Jonathan Glazer’s third film Under The Skin is something of a puzzle. Loosely based on a novel by Michel Faber, the film concerns itself with an alien who poses as a human woman (Scarlett Johansson) in order to lure single men to a strange alien space. Once trapped in the space, the men are absorbed by a black liquid that keeps them alive until the time comes for their flesh and organs to be harvested. However, the more time the alien spends in the company of humans, the more she is forced to refine her seduction techniques and this process of refinement seems to alienate her from her function.
Most (positive) reviews of the film praise Glazer’s visual panache and speculate that the film is concerned with human empathy and the process of becoming human. While I don’t disagree with this assessment, I do think it short-changes what is a very clever and unsettling film. The truth is that Glazer does not give his audience very much to work with when it comes to working out what the film is about and therein lies the point that the film is trying to get across.
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One of my greatest bugbears in fiction is the concept of the “well-drawn character”. If we wants to talk about a film in terms of its mis-en-scene or its shot selection then we can read books and treatises about such matters. Books filled with Eisenstein’s montages and Welles’ long takes. Similarly, if we want to talk about a book in terms of its narrative structure or its subtext then one can read Aristotle’s Poetics or the countless introductory guides to literary theory that fill the book shelves of people who really should be reading the original source material. These elements of fiction are well understood. Their subtleties catalogued. Their aesthetics understood. But what about the aesthetics of character construction? What distinguished a well-drawn character from a tissue-thin one-dimensional empty suit?
Presumably this area of aesthetic achievement is comparatively less well-travelled because, as humans, it should be obvious to us which characters are believable and which are not. We humans deal with each other quite a lot and so we presumably have a firm enough grasp of human psychology that we should recognise a character who is ‘off’ and unbelievable. Perhaps they behave in an erratic manner, perhaps they do not speak in a voice of their own, perhaps their actions do not follow from what we know of their character. In effect, we our ability to detect poorly drawn characters flows from the same place as our ability to read and interpret other people’s emotional states, the catalogue of theories, intuitions and received opinions that philosophers call Folk Psychology. However, some philosophers question the validity of folk psychology. They argue that most of our understanding of human behaviour is based on absurdly simplistic theories that are little better than superstitions. I share this doubt. This is why every act of characterisation strikes me as explicitly theoretical. Underpinned by all kinds of beliefs about the way humans work which may, in fact, be profoundly flawed or ludicrously simplistic.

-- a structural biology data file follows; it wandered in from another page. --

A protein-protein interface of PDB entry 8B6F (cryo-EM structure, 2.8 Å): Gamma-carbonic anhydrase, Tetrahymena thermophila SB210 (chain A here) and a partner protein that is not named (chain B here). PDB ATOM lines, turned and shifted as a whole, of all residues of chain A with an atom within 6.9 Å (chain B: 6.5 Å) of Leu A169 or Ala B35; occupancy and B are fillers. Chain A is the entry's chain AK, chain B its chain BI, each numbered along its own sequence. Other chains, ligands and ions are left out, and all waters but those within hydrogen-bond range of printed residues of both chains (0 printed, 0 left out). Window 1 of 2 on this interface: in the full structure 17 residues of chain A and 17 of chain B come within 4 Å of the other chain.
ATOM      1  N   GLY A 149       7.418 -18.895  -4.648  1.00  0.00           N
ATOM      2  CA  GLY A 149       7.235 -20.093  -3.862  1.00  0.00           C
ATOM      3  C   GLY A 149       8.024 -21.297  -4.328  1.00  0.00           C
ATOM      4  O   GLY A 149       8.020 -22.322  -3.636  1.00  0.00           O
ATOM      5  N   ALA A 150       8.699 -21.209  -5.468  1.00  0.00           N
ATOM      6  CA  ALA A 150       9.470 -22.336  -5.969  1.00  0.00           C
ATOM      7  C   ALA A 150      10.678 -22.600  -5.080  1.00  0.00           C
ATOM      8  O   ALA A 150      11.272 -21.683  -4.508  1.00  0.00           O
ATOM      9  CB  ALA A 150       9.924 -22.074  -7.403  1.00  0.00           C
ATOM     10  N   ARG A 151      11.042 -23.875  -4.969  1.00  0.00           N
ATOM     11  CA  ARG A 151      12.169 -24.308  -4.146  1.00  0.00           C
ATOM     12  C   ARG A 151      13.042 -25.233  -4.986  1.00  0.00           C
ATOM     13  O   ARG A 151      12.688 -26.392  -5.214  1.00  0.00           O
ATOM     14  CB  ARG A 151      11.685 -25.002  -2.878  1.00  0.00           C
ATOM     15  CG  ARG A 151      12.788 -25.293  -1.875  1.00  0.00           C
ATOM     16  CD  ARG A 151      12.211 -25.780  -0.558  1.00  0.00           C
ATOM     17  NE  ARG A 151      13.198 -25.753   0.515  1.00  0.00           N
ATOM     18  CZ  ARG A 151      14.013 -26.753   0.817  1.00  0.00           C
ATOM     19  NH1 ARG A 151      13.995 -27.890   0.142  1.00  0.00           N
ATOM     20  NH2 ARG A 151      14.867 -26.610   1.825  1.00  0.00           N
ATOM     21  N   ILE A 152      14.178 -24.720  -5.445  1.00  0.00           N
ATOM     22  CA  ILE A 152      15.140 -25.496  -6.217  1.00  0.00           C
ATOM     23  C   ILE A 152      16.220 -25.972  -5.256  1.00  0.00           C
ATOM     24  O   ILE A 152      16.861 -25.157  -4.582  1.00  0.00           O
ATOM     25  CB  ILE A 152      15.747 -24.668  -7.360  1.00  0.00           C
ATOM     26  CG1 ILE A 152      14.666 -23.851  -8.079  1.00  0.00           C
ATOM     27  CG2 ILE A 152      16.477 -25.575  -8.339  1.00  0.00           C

Alfred Hitchcock’s Marnie is a film that wears its Folk Psychological assumptions on its sleeve. It is a work of drama where the character arc of the main character is sketched not in bland generalities but in explicitly Psychoanalytical terms. The result is not only a fascinating character study, but also a meditation upon the moral status of psychoanalysis as an activity.
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